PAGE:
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-   -   Do you allocate all disk space to logical volumes during installation? (http://www.linux-archive.org/red-hat-linux/164831-do-you-allocate-all-disk-space-logical-volumes-during-installation.html)

Joey Prestia 09-23-2008 02:09 PM

Do you allocate all disk space to logical volumes during installation?
 
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Erling Ringen Elvsrud wrote:
> Hello list,
>
> It is often hard to know how much space is needed for
> different mount points. Increasing the size of a filesystem is commonly
> described as a safer operation than reducing the size. Do you think
> saving space (not absolutely needed) for later is a good idea / common practice?
>
> It will probably cause a bit more filsystem resize (increase) operations but
> flexibility will be gained and symlinking / non standard placement
> of files may be avoided. A bit free space in the volume-group also gives space
> to lvm-snapshots if desired.
>
> Best regards,
>
> Erling Ringen Elvsrud
>

It is a very good practice to use LVM partitions for any that you
believe may need to grow later down the road. And we never partition the
whole disk. You may never need it. But if you do need that space later
it is invaluable to not have to shut down a machine and add a drive. I
have found It to be very handy to have the foresight to do this and used
it many times to be advantageous.

Best,

- --
Joey Prestia
L. G. Mirror Coordinator
http://linuxamd.com
Main Site http://linuxgazette.net


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mark 09-26-2008 03:13 PM

Do you allocate all disk space to logical volumes during installation?
 
Kenneth Holter wrote:
> On 9/23/08, mark <m.roth2006@rcn.com> wrote:
>> Joey Prestia wrote:
>>> Erling Ringen Elvsrud wrote:
>>>> Hello list,
>>>> It is often hard to know how much space is needed for
>>>> different mount points. Increasing the size of a filesystem is commonly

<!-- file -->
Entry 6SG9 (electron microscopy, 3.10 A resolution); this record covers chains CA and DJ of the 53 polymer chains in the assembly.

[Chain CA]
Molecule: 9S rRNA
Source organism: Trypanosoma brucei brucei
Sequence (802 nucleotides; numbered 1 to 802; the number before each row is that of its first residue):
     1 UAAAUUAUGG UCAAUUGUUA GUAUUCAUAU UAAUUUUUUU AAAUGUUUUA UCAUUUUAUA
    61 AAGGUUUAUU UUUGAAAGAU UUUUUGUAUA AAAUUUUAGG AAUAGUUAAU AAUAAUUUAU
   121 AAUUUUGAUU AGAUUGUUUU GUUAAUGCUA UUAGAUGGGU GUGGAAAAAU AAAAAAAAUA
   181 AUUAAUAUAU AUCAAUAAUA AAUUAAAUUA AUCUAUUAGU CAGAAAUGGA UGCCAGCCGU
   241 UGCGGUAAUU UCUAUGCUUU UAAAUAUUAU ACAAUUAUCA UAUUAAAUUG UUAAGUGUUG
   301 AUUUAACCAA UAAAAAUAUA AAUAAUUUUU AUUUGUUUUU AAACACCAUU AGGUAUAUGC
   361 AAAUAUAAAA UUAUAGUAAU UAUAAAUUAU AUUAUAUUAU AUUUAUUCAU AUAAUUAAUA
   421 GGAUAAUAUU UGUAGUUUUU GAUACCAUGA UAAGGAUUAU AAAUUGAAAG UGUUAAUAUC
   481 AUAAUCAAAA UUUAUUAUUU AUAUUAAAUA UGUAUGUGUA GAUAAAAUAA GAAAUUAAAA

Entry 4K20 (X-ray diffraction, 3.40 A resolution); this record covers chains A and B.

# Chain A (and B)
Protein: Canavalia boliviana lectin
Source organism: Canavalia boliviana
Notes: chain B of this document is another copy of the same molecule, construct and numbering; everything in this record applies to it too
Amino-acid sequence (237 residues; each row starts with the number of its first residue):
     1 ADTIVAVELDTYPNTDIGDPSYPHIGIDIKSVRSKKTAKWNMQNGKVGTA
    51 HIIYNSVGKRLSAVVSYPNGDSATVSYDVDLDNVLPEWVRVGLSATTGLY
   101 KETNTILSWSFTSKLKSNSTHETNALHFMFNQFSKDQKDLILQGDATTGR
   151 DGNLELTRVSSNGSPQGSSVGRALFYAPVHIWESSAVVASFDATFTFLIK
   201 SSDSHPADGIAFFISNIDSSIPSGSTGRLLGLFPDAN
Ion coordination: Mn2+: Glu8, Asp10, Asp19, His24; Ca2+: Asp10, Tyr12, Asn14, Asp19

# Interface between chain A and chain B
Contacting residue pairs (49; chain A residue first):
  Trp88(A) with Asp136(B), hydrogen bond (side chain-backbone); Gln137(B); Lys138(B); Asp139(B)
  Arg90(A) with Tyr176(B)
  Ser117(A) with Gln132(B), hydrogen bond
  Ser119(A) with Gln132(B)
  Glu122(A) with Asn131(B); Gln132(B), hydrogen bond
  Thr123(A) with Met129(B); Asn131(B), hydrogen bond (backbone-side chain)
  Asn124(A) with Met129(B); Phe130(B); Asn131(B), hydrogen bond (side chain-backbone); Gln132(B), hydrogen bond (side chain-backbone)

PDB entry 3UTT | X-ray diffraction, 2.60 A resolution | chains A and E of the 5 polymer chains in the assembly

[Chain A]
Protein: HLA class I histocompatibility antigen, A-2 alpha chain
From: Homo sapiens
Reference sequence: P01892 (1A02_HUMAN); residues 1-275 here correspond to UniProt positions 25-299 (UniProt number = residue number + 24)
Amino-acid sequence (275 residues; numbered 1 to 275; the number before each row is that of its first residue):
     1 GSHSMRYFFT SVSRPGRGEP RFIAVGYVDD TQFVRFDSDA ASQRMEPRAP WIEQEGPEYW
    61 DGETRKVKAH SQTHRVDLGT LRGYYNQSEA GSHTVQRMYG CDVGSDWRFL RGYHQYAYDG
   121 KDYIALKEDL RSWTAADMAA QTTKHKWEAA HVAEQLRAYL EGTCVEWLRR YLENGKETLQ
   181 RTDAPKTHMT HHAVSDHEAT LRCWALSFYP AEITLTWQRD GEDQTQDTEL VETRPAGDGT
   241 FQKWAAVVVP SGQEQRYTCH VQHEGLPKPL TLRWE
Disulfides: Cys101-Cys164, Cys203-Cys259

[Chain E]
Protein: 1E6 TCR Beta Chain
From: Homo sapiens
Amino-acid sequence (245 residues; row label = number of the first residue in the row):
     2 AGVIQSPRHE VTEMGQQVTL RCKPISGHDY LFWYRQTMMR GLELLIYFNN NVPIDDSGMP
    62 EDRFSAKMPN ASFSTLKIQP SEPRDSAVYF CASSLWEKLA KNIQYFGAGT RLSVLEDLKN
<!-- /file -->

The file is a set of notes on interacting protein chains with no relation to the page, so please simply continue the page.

>>>> described as a safer operation than reducing the size. Do you think
>>>> saving space (not absolutely needed) for later is a good idea / common
>> practice?
>>> It is a very good practice to use LVM partitions for any that you
>>> believe may need to grow later down the road. And we never partition the
>>> whole disk. You may never need it. But if you do need that space later
>>> it is invaluable to not have to shut down a machine and add a drive. I
>>> have found It to be very handy to have the foresight to do this and used
>>> it many times to be advantageous.
>> Yup. As I said in my article "Upgrading Linux" in the July '07 SysAdmin
>> (now
>> ceased publication, dammit), I recommend LVM for /usr, /home, and *very*
>> much
>> for /opt (since so much software these days wants to be there). I would
>> *never*
>> use LVM for /boot or /
>>
>> Size: 100M or so for /boot; 4G-8G for /, 20G for /usr, 4G for /var, ditto
>> for
>> /tmp, and lots and lots for /opt and /home.
>>
> What's the reason for not using LVM for / and /boot?

You've got to have the lvm software loaded and running to see and mount it. For
booting, you *really* want KISS engineering - it's complicated enough without
throwing more risk into the mix.

mark

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